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Market Guides > Spot & forward foreign exchange

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Published: 12th October 2009 by William Webster

Introduction

Foreign exchange is defined as "a claim to a foreign currency payable abroad and may be funds held, bills or cheques".

A foreign exchange transaction is, "a contract agreed today between two parties to trade an agreed amount of one currency for an agreed amount of another currency on a future date".

When you travel you may be familiar with buying currency at the airport. Because the sums involved are small and paper money is exchanged the differences between buying and selling prices can be wide. You may also be unfortunate enough to pay a dealing fee.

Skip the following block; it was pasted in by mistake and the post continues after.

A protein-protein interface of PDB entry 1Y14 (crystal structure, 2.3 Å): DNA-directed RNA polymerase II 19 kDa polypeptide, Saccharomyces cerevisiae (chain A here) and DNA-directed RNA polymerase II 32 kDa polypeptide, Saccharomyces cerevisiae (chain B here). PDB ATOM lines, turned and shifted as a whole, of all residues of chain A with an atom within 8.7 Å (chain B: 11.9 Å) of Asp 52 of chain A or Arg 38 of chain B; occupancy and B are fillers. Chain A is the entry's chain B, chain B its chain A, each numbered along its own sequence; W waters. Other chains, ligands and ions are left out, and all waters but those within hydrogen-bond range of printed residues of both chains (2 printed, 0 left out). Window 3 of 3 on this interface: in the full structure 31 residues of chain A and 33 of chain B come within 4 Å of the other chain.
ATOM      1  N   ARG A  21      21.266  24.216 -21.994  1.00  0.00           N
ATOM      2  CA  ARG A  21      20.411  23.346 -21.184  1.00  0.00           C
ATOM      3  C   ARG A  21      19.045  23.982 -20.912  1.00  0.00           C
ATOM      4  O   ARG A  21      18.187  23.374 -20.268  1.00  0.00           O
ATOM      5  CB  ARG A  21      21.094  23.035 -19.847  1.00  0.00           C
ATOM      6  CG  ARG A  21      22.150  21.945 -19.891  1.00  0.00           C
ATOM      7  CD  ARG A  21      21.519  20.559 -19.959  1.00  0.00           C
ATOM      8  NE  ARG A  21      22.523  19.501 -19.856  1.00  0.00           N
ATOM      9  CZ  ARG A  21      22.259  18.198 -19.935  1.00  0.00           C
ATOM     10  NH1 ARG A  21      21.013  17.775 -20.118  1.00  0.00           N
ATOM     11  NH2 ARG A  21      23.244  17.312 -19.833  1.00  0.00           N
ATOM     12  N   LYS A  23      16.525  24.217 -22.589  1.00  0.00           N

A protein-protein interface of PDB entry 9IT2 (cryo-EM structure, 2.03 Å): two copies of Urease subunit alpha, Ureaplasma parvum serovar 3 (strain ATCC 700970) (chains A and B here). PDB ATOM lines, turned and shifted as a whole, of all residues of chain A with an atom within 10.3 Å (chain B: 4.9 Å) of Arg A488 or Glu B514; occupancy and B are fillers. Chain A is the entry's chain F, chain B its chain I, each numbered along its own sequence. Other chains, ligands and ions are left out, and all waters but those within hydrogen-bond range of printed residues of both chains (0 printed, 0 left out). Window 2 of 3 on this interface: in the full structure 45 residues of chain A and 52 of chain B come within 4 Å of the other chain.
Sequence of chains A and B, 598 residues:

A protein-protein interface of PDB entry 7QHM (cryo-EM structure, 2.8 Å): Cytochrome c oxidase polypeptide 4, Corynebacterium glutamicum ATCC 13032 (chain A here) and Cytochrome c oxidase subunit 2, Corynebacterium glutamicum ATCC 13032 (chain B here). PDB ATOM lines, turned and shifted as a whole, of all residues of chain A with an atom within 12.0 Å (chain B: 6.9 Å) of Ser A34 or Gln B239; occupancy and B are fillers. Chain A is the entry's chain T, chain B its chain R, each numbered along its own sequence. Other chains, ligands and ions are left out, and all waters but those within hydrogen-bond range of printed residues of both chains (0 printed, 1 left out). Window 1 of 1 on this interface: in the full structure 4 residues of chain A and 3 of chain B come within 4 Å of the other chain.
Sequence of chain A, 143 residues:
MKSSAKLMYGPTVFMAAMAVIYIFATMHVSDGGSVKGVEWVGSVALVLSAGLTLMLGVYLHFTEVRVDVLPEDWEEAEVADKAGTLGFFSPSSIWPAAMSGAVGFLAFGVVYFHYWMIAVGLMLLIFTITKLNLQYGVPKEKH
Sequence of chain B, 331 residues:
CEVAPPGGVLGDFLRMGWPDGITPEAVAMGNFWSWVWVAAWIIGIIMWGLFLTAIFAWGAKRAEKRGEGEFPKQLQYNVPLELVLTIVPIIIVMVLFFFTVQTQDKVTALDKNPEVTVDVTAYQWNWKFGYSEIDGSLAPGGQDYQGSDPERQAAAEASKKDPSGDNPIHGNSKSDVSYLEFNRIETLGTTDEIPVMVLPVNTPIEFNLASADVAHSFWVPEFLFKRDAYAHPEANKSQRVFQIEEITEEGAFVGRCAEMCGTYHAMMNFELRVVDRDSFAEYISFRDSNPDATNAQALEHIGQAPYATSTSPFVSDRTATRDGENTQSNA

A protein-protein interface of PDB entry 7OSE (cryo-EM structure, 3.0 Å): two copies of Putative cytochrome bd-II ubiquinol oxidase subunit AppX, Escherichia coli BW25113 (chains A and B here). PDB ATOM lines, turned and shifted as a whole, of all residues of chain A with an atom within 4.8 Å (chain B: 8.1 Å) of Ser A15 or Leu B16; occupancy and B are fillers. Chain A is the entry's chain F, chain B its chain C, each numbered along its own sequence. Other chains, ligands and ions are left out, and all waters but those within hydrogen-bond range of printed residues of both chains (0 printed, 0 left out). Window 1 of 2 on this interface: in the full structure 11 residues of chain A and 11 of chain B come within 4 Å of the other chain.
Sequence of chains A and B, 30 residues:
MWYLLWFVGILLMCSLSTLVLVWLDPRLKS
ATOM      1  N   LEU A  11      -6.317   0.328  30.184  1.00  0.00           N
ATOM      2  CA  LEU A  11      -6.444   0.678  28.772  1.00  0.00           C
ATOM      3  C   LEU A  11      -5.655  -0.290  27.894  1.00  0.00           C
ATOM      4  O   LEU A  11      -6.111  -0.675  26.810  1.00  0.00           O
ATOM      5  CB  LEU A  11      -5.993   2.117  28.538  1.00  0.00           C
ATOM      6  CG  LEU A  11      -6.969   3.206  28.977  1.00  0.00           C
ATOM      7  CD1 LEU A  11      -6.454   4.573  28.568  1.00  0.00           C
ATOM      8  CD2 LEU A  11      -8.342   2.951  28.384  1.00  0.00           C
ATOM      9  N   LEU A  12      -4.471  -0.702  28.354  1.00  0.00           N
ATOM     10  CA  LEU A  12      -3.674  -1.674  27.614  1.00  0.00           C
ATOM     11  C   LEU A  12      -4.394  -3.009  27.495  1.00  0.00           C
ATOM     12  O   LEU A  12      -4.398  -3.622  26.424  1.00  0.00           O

Banks, corporates and speculators deal in the professional market. Trades are transacted across electronic platforms and each trade can run into millions of dollars. As a consequence dealing spreads are very narrow and the money is exchanged by credits and debits to bank accounts. Let's find out about the spot and forward markets and the risks involved.

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Document Summary

The spot market. What's agreed in a trade. Where rates come from. Bid and offer rates. How dealers make money. The base currency. Reverse quotes. Settlement. Settlement risk. The forward market. Foreign exchange risk. Forward rates. Outright forward rates. Forward points. Mark-to-market & credit risk.

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